Ubisoft has once again blessed fans with their chaotic, open-world game where you overthrow a mean tyrannical leader. If you enjoy that, you’ll enjoy Far Cry 6. For those a little more unsure about taking the plunge into another Far Cry, the newest installment has a plethora of things.
Bring on the revolution
We find ourselves in the fictional Caribbean island of Yara, ruled by dictator Antón Castillo. This time around, you’ll play as Dani Rojas, a guerrilla soldier fighting to return their fictional, Cuban-inspired nation of Yara to its former glory. As is seemingly tradition now in Ubisoft titles, you can select the gender of your Dani before gameplay begins.
Far Cry 6 brings back everything I love about Far Cry – a compelling yet charismatic villain, an exotic locale to explore, and chaotic free-form gameplay that gives me the freedom to play how I want. It’s a truly remarkable step up, but it’s not afraid to tinker with the tried-and-true formula too.
The most immediate and noticeable change is the complete removal of the skill tree. A staple in almost every open-world game of this ilk, Far Cry 6 instead, as you complete tasks, you’ll earn experience that allows the character to unlock new weapons and gear. Equipment can also be found in chests while exploring the world or completing treasure hunt missions that are spread throughout Yara.
Early on one of Dani’s mentors, former spymaster Juan Cortez, tells the hero that players must bring in the right tool for the job, and “Far Cry 6” is built around this concept. Missions will ask players to infiltrate a base or join an assault on a convoy. Each task requires different types of weapons, armor and a specialized backpack called a Supremo which is a neat addition to your arsenal. It can be customised to unleash different devastating attacks on your enemies. It can be recharged by taking out multiple foes, so it’s a cool tool to have if things do heat up a little during battle. Additionally, you can also find Resolver Weaponry, which are pieces of literal junk slapped together to make a Frankenstein-type weapon like a CD launcher gun that plays the 90’s hit Macarena as it shoots out compact discs. Although they sound cool in the flavor text, in practice they are just more gimmicky than useful. It’s a more complicated system and one that requires players to constantly juggle their weapons and load-outs for scenarios. It’s cumbersome.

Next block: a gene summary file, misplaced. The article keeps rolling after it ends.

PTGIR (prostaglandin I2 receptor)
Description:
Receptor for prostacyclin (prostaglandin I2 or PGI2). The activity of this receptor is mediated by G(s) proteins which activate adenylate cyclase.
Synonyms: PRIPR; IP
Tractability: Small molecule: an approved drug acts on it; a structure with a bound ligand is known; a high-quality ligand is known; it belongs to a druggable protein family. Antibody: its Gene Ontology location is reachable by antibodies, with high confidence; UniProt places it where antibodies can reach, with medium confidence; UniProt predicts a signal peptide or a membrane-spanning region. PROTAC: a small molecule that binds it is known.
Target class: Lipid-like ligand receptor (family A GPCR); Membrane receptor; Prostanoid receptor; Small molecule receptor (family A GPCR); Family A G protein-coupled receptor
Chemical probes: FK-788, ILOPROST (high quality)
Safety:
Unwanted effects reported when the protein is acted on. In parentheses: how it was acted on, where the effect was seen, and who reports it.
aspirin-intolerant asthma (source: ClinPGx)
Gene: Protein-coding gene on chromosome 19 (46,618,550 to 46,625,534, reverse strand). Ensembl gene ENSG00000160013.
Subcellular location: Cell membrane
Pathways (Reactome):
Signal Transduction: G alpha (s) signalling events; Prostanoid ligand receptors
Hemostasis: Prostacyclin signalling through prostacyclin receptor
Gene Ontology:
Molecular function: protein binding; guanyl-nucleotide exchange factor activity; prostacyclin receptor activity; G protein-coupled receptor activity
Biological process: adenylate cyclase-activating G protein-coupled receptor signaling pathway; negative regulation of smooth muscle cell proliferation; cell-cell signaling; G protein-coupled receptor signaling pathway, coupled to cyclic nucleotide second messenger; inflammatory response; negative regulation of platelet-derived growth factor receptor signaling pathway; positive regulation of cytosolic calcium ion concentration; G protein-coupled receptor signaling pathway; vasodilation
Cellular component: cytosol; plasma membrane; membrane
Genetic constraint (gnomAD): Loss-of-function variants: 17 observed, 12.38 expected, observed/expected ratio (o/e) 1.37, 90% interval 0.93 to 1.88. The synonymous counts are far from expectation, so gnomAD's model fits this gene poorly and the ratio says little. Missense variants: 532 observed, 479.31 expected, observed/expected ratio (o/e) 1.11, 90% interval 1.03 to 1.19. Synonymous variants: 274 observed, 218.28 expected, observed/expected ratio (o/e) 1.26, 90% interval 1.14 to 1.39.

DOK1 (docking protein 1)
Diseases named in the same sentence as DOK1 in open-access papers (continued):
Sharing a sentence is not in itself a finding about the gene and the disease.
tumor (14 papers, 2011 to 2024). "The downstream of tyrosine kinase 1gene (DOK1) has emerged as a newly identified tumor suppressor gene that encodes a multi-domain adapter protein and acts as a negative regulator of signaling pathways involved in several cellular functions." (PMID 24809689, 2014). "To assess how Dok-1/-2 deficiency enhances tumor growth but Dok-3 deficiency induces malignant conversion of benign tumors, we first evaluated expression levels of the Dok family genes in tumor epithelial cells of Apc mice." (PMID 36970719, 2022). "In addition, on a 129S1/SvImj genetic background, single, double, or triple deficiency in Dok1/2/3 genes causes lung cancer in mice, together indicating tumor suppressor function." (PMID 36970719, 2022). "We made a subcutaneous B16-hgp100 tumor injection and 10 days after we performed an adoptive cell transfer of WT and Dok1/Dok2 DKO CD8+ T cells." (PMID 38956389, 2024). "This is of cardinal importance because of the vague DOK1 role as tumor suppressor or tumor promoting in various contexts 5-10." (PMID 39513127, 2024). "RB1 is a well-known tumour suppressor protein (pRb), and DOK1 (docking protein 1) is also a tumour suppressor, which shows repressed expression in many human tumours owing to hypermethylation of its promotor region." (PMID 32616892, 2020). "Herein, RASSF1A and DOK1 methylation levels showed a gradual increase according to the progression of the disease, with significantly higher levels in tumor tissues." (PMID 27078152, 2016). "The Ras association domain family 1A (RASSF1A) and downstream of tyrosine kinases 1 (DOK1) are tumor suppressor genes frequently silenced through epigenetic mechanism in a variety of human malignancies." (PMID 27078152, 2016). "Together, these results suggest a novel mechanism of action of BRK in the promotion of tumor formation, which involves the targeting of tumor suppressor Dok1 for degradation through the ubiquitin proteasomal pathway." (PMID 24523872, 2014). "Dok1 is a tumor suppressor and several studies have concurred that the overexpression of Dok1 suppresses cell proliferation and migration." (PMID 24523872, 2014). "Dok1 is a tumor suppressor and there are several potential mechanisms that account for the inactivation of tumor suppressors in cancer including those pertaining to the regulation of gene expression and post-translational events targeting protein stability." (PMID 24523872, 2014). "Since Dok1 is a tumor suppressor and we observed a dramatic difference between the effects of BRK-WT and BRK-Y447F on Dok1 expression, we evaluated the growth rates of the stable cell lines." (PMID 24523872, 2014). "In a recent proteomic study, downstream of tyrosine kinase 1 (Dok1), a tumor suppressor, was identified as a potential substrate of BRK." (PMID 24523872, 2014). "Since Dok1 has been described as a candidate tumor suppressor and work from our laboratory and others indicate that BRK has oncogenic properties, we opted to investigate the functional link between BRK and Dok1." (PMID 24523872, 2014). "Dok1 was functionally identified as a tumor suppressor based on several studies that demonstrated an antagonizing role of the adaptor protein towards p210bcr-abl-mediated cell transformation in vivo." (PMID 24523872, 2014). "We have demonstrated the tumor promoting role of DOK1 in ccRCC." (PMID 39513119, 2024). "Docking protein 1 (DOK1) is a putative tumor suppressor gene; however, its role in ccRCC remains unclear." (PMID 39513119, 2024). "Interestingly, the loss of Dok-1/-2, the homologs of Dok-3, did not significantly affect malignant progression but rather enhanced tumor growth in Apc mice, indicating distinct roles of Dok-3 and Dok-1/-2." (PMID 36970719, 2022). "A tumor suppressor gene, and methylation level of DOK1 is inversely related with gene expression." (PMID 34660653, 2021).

Far Cry 6 is prepared to go well beyond the bounds of what would be considered normal behaviour, which is utterly in keeping with its theme of fomenting a revolution when the alternative would be enslavement.
It is, by a long distance, the best Far Cry since the third game in the series, and in terms of its sheer scope and complexity – particularly in narrative terms – it even outshines Far Cry 3 in our opinion. Which, almost by definition, makes it a classic.
Far Cry 6 has all the sophistication of a role-playing game, along with the tactics of a shooter, and it's as immersive as a Netflix series.